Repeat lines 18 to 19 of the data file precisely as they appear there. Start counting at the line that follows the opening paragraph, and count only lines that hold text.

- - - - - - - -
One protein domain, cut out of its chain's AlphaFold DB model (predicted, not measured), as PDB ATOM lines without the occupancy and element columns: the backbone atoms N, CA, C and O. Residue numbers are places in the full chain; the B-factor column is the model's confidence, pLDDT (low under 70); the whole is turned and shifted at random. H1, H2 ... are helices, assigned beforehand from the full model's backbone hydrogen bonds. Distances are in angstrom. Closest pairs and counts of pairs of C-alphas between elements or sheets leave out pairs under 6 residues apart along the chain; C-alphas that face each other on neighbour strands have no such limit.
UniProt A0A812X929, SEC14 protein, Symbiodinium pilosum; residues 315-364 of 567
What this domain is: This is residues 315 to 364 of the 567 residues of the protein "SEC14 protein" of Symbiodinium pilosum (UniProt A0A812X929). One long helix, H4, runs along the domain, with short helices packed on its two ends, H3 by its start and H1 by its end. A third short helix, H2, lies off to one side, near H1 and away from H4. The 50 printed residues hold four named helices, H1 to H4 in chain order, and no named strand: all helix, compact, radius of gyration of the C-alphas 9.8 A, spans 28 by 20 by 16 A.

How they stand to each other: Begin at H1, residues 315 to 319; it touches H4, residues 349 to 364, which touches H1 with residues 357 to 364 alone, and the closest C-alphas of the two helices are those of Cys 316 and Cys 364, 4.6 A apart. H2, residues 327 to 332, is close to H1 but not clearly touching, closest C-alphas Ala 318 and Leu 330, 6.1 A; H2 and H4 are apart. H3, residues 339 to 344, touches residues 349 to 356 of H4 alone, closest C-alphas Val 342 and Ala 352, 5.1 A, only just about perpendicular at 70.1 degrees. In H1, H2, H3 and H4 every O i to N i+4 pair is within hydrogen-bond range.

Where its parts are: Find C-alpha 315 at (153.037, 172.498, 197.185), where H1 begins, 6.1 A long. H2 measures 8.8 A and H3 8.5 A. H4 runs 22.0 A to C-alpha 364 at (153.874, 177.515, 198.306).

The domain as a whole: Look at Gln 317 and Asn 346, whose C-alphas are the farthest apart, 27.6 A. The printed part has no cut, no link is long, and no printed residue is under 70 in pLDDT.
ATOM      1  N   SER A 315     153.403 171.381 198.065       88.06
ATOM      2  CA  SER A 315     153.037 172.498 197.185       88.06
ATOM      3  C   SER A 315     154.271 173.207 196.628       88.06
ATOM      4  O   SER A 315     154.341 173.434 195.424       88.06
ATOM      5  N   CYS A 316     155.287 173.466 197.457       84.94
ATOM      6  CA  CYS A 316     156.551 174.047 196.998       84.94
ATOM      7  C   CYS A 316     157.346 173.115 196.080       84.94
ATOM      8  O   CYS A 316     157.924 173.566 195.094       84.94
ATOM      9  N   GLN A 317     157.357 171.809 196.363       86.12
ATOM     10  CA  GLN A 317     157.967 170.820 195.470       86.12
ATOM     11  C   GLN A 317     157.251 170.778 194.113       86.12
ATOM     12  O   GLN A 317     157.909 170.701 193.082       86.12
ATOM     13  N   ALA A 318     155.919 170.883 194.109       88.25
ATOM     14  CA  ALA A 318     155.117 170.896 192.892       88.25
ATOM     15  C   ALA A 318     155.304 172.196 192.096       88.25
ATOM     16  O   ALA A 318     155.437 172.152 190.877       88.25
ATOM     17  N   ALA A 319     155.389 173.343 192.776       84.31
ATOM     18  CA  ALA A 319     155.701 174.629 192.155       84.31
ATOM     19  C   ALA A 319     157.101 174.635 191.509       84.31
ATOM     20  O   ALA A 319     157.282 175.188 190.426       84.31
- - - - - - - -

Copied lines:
ATOM     13  N   ALA A 318     155.919 170.883 194.109       88.25
ATOM     14  CA  ALA A 318     155.117 170.896 192.892       88.25